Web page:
Why Calorie Restricted Diets Don’t Work

Dr. David Ludwig
4 min readNov 19, 2015

According to the USDA’s Choose MyPlate website, “Reaching a healthier weight is a balancing act. The secret is learning how to balance your ‘energy in’ and ‘energy out’…” A secret, indeed! In reality, no one, not even nutrition experts, can accurately “practice” calorie balance. Without elaborate technology, it’s virtually impossible to estimate to within 350 calories a day how much we eat and burn off. A calorie gap of that magnitude can mean the difference between remaining thin and developing morbid obesity in just a few years. For that matter, if counting calories were key to weight control, how did humans manage to avoid massive swings in body weight before the very concept of the calorie was invented?

Cutting back on calories will cause weight loss for a while, which gives the illusion that we have conscious control of our weight over the long term. However, many bodily functions are within our temporary, but not permanent control. For example, many people can lower the amount of carbon dioxide in the blood for several minutes by breathing fast, but few can do so for much longer.

Researchers have actually known for decades why conventional diets don’t work over the long term, although this knowledge has been generally disregarded. When we begin to cut calories, the body launches potent countermeasures designed to prevent additional weight loss. The more weight we lose, the more forcefully the body fights back.

In a classic series of studies dating to the 1980s, investigators at Rockefeller University in New York underfed volunteers to make them lose 10 to 20 percent of their weight, and then studied their metabolism during lengthy admissions to the research unit. Regardless of whether the participants had normal or high body weight at the beginning of the study, they experienced a large drop in metabolic rate — far more than could be attributed to weight change alone. And of course, underfeeding made the participants hungrier.

These findings explain an experience all too familiar to anyone who has been on a diet. When you eat fewer calories, the body becomes more efficient and burns fewer calories, even as your desire for extra calories heightens. This combination of rising hunger and slowing metabolism is a recipe for failure. After a few weeks of calorie deprivation — long before our weight loss target is within sight — we become tired and tempted to quit our exercise routine, and collapse on the couch with a pint of ice cream. If we marshal a Herculean effort, stick to the diet, and stay active, metabolic rate will continue to fall, so we’ll need to cut calories even more drastically to kept losing weight.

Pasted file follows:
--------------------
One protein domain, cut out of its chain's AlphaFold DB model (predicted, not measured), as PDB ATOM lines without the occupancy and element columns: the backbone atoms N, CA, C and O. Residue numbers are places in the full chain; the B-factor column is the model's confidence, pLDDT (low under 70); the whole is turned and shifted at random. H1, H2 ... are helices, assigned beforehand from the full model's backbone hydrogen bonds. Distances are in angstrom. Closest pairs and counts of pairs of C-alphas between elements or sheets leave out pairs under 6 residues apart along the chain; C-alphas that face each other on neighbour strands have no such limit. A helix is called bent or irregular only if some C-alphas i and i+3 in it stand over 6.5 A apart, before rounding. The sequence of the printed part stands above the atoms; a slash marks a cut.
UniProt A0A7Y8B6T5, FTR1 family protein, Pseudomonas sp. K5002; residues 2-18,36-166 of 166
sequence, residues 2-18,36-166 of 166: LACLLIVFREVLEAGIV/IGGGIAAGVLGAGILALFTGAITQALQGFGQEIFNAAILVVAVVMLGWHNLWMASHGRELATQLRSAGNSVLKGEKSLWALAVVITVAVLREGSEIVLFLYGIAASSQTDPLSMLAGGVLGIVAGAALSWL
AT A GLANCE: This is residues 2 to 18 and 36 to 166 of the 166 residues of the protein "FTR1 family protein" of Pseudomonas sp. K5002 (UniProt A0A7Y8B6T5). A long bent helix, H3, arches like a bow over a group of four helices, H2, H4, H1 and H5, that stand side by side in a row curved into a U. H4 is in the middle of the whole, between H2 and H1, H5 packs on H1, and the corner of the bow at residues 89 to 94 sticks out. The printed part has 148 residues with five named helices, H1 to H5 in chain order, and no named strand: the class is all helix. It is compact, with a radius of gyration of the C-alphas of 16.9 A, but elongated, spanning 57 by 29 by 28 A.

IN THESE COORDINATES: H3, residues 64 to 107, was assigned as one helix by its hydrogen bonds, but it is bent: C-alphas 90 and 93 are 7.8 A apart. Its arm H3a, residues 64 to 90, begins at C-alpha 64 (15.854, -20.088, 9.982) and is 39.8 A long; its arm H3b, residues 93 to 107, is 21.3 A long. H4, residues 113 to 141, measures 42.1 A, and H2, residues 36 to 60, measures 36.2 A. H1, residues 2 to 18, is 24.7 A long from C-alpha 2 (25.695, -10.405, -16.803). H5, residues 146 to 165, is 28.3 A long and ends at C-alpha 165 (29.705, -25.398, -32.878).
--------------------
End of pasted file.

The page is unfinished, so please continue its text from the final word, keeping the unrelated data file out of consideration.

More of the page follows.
The body’s weight control systems also work in the other direction. When volunteers are forced to gain weight by overfeeding under carefully monitored conditions, their metabolism speeds up and they tend to lose all interest in food. After the period of enforced feeding ends (to the relief of the volunteers), weight typically drops quickly back down to each individual’s usual level.

In fact, it’s difficult for anyone to change body weight significantly in either direction. Just as a heavy person would struggle to lose 50 pounds, so would a lean person struggle to gain 50 pounds. For both over- and under-eating, these biological responses push weight back to where it started — to a sort of “body weight set point” that seems largely predetermined by our genes. If you inherited obesity genes from your parents, the biological responses that defend body weight will kick in for you at a higher range compared to someone who didn’t inherit those genes.

We’ve been following the wrong advice for too long. Dieting doesn’t need to be this hard. The key to long-term weight loss isn’t counting calories; it’s eating in a way that lowers insulin levels, calms chronic inflammation and, by so doing, readjusts the body weight set-point to a lower level. That is the focus of the program in my forthcoming book, Always Hungry. You won’t count calories on this program. But you will eat well — including luscious high-fat foods (like nuts and nut butters, full-fat dairy, avocados, and dark chocolate), savory proteins, and natural carbohydrates — until you’re completely satisfied. It’s dieting without deprivation.



Dr. David Ludwig

Physician, Nutrition Researcher, and Public Health Advocate. #1 NY Times bestselling author ofALWAYS HUNGRY? and ALWAYS DELICIOUS